AppArmor - your "Application Armor"


AppArmor : how to customize / update a profile ?


AppArmor : how to get a status on blocked accesses (aka enforced rules) ?

Use the built-in tool :

As root :
apparmor module is loaded.		good news !
38 profiles are loaded.
21 profiles are in enforce mode.
					list of loaded profiles in enforce mode
17 profiles are in complain mode.
					list of loaded profiles in complain mode
7 processes have profiles defined.
0 processes are in enforce mode.
					list of processes in enforce mode
7 processes are in complain mode.
					list of processes in complain mode
0 processes are unconfined but have a profile defined.

Other methods :

  • ps auxZ | grep -v '^unconfined'
    unconfined means : neither in enforce nor in complain mode

AppArmor : how to toggle a profile into complain / enforce mode ?

Into complain mode :

  • sudo aa-complain /path/to/bin
  • as root : aa-complain $(which smbd)

Into enforce mode :

  • sudo aa-enforce /path/to/bin
  • as root : aa-enforce $(which smbd)


Description (sources : 1, 2) :

AppArmor is a security framework that prevents applications from turning evil. For example: If I run Firefox and visit a bad site that tries to install malware that will delete my home folder, AppArmor has limits on Firefox though preventing it from doing anything I don't want (like accessing my music, documents, etc). This way even if your application is compromised, no harm can be done.

AppArmor is a MAC system. It uses LSM kernel enhancements to restrict programs to certain resources. AppArmor does this with profiles loaded into the kernel when the system starts. AppArmor has two types of profile modes :

complain mode
Profiles in complain mode don't enforce any profile rules, just log violation attempts.
enforce mode
Profiles in enforcement mode enforce that profile's rules and report violation attempts in syslog or auditd.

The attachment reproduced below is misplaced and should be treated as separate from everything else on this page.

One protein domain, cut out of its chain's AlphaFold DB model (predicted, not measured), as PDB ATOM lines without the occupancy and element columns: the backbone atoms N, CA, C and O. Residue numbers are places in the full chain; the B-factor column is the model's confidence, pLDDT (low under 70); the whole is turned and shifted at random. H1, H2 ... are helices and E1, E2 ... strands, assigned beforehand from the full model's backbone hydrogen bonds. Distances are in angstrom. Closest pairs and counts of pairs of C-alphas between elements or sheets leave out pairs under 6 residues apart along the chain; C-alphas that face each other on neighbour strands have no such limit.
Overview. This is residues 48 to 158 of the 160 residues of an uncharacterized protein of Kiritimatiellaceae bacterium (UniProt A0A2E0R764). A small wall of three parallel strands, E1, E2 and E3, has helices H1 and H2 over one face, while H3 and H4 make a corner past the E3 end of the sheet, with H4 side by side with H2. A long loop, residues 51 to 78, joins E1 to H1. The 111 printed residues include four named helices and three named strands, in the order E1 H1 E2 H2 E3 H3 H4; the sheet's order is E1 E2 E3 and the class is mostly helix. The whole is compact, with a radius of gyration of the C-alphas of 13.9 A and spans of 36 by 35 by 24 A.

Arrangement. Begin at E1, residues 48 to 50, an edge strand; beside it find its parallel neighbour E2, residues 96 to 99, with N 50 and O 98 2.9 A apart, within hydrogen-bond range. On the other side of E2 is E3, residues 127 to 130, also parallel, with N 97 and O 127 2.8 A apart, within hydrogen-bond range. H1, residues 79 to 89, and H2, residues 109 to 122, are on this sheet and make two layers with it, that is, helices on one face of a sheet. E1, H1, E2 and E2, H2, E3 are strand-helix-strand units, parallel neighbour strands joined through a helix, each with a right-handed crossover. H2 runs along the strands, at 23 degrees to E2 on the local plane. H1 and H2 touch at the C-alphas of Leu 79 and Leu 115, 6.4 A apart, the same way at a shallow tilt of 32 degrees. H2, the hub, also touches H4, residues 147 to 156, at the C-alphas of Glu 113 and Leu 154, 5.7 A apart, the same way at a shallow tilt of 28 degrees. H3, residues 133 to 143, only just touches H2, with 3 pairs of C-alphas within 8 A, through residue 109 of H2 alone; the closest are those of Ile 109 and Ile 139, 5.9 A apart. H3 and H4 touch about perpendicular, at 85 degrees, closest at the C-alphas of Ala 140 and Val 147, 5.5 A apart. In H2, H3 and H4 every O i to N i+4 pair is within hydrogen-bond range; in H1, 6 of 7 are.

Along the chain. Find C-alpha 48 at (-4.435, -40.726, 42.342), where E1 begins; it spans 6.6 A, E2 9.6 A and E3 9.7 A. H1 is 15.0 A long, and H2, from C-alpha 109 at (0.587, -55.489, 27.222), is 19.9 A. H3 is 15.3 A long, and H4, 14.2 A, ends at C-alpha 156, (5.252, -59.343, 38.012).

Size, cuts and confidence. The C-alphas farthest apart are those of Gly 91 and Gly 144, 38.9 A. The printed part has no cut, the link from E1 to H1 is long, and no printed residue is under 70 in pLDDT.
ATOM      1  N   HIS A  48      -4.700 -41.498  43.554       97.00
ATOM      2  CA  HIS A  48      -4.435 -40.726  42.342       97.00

AppArmor is offered in part as an alternative to SELinux, which critics consider difficult for administrators to set up and maintain.

Setup (source) :

aa-status vs apparmor_status :

dpkg -S $(which aa-status) $(which apparmor_status)
apparmor: /usr/sbin/aa-status
apparmor: /usr/sbin/apparmor_status
ls -l /usr/sbin/aa-status /usr/sbin/apparmor_status
-rwxr-xr-x 1 root root 8839 Mar 30  2019 /usr/sbin/aa-status
lrwxrwxrwx 1 root root    9 Mar 30  2019 /usr/sbin/apparmor_status -> aa-status
install stuff :
	apt install apparmor apparmor-utils apparmor-profiles-extra apparmor-notify

enable AppArmor (not required on Debian 10 "Buster" since it's already enabled by default) :
	sudo mkdir -p /etc/default/grub.d
	echo 'GRUB_CMDLINE_LINUX_DEFAULT="$GRUB_CMDLINE_LINUX_DEFAULT apparmor=1 security=apparmor"' | sudo tee /etc/default/grub.d/apparmor.cfg
	sudo update-grub
		Generating grub configuration file ...
		Found background image: /usr/share/images/desktop-base/desktop-grub.png
		Found linux image: /boot/vmlinuz-4.19.0-5-amd64
		Found initrd image: /boot/initrd.img-4.19.0-5-amd64
		Found linux image: /boot/vmlinuz-4.19.0-0.bpo.5-amd64
		Found initrd image: /boot/initrd.img-4.19.0-0.bpo.5-amd64
		Found linux image: /boot/vmlinuz-4.17.0-0.bpo.1-amd64
		Found initrd image: /boot/initrd.img-4.17.0-0.bpo.1-amd64
	sudo reboot

inspect the current state :
	sudo aa-status

Extra profiles :

apt install apparmor-profiles
dpkg -L apparmor-profiles

add a Firefox profile :
emacs /etc/apparmor.d/usr.bin.firefox
apparmor_parser -p /etc/apparmor.d/usr.bin.firefox
apparmor_parser -a /etc/apparmor.d/usr.bin.firefox
	⇒ OK

Creating a new profile